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A dolphin trapped in a fishing net

Study raises concern about methods used to stop dolphins being caught in nets

Dolphins and porpoises continue to die in huge numbers in fishing gear but even some...
Majestic fin whales

Icelandic whalers kill first fin whales in four years

As feared, whale hunters in Iceland have slaughtered at least two fin whales, the first...

Majority of Icelandic people think whaling harms their country’s reputation

With the very real prospect of Iceland's only fin whale hunter, Kristján Loftsson sending boats...
Humpback whale underwater

Humpback whale rescued from shark net in Australia

A humpback whale and her calf have managed to escape after becoming entangled in a...

Japan launches new campaign to push whale meat consumption

Japan’s Institute for Cetacean Research, the body behind the country’s cruel whale hunting, has launched a new campaign to try to sell vast stockpiles of whale meat by claiming that it enhances physical strength and reduces fatigue.

Around 5,000 tonnes of whale meat currently sits in freezers around Japan because demand is so low. Younger Japanese generations have turned away from eating whale meat and so the institute hopes to renew their interest by advertising whale meat as a great source of balenine – a substance that supposedly enhances energy and physical health. Out of desperation, the meat is also being fed to soldiers to ‘boost their strength’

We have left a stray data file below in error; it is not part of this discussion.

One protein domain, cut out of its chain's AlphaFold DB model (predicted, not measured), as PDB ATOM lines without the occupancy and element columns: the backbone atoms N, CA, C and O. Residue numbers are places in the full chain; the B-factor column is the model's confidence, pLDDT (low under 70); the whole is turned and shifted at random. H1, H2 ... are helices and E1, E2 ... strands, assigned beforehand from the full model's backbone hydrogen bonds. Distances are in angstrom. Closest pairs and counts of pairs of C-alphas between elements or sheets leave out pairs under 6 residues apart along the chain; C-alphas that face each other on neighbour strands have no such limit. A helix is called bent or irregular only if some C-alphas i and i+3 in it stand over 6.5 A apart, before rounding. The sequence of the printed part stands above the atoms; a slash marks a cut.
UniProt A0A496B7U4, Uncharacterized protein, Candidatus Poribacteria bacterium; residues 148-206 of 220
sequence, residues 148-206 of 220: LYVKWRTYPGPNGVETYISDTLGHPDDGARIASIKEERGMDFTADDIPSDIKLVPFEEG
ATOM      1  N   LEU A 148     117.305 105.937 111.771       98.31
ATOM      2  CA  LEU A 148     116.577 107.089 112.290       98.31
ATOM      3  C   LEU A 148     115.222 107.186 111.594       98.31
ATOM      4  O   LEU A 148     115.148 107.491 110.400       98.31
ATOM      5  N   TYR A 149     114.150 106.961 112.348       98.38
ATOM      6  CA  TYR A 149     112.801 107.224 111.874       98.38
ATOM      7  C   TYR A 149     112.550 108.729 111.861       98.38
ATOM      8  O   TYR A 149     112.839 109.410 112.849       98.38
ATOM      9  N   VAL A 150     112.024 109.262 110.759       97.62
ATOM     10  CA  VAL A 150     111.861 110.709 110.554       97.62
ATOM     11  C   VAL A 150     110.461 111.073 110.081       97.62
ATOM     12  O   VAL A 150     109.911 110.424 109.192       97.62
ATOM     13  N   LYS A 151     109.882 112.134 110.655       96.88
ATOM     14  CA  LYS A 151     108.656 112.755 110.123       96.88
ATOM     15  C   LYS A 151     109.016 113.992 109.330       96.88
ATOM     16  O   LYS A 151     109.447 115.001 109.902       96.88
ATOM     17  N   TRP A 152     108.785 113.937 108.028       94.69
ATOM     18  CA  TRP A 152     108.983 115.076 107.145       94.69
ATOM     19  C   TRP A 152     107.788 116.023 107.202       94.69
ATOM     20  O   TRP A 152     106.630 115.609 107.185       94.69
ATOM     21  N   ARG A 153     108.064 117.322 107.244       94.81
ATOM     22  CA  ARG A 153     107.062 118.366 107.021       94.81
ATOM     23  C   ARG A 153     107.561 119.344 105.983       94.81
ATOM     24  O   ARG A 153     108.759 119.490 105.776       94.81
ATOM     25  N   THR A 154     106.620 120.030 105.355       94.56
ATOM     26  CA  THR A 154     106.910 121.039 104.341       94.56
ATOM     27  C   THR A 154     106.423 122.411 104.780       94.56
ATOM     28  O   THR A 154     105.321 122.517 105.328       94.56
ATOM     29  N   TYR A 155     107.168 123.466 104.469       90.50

Japan uses a loophole in the ban on commercial whaling by claiming it is only killing whales for scientific purposes. However, some whale and dolphin meat contains significant amounts of toxins and this new drive to convince a sceptical nation to eat the meat is further proof that Japanese whale hunts are far from being scientific.

About George Berry

George is a member of WDC's Communications team and website coordinator.